Why Cellphones Can Be Gold Mines
CREDIT: Shutterstock: gualtiero boffi
Extra cash could be as close as your junk drawer. Americans are sitting on as much as $33.8 billion worth of old cellphones. That's the finding in a survey released today (Feb. 12) by SellCell.com, a company that finds the best value for used phones. Most households could collect close to $200 if they made the effort to turn their old phones in for cash, the company reported.
According to SellCell's trade-in data, the average payout for an old cellphone is $91 and most households have two phones collecting dust. (SellCell is a site that shows cellphone trade-in amounts from a number of resellers and lets the user choose the best one.)
More than half of all consumers (54.9 percent) stash their old phones at home in a box. Only 20 percent sell or recycle their phones for cash . So what's holding them back?
About one in five said they're worried about exposing data that's stored in their phones and an equal number said they're simply too lazy to cash their phones in. Men are twice as likely as women to say they are too lazy.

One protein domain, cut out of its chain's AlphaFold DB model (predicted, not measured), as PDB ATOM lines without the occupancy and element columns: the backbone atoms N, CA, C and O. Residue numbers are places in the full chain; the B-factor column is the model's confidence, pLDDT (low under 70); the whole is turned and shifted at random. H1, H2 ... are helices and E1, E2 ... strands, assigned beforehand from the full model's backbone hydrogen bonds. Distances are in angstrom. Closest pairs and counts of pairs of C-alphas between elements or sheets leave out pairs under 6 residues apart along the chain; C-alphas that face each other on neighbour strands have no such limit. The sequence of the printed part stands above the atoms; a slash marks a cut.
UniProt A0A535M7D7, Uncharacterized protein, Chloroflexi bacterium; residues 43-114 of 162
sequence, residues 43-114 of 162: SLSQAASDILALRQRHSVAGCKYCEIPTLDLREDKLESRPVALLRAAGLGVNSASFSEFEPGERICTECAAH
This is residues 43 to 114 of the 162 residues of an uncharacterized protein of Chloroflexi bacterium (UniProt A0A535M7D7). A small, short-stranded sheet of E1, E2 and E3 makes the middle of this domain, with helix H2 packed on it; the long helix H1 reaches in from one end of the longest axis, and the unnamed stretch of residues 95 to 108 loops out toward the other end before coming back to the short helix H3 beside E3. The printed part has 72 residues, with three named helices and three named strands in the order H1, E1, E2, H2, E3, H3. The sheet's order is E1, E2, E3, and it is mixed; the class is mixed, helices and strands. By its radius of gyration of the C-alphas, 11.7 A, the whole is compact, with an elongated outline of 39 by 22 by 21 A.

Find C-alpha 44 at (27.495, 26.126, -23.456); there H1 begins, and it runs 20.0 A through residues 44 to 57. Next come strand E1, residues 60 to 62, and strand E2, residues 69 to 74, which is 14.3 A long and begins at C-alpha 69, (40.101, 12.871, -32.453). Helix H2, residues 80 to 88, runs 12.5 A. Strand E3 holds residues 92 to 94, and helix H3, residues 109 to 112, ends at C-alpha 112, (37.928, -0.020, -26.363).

Reputable phone dealers wipe data from received phones in the refurbishing and recycling process. For added peace of mind, phone owners can take simple precautions before turning phones in:
- Remove your phone's SIM card, if it has one.
- Delete your address book, photos, messages and other stored information.
- Restore the device to its factory settings. iPhone users can go to Settings > General > Reset > Erase All Content and Settings. For Android phones, choose Settings > Back up and reset > Factory settings.
Laziness isn't as easy to overcome. But unlike other tasks that people frequently put off, such as filing tax returns, turning in phones nearly guarantees you'll get money back. An 8GB iPhone 3G (SellCell's top recycled phone) will put around $47 in your pocket. And if you've got a newer smartphone, you could receive two or three times as much cash back. For instance, an iPhone 4 gets up to $175 and the iPhone 4S is worth $283.
Parent's tip: Ask your teen to handle the trade-ins and offer to split the proceeds.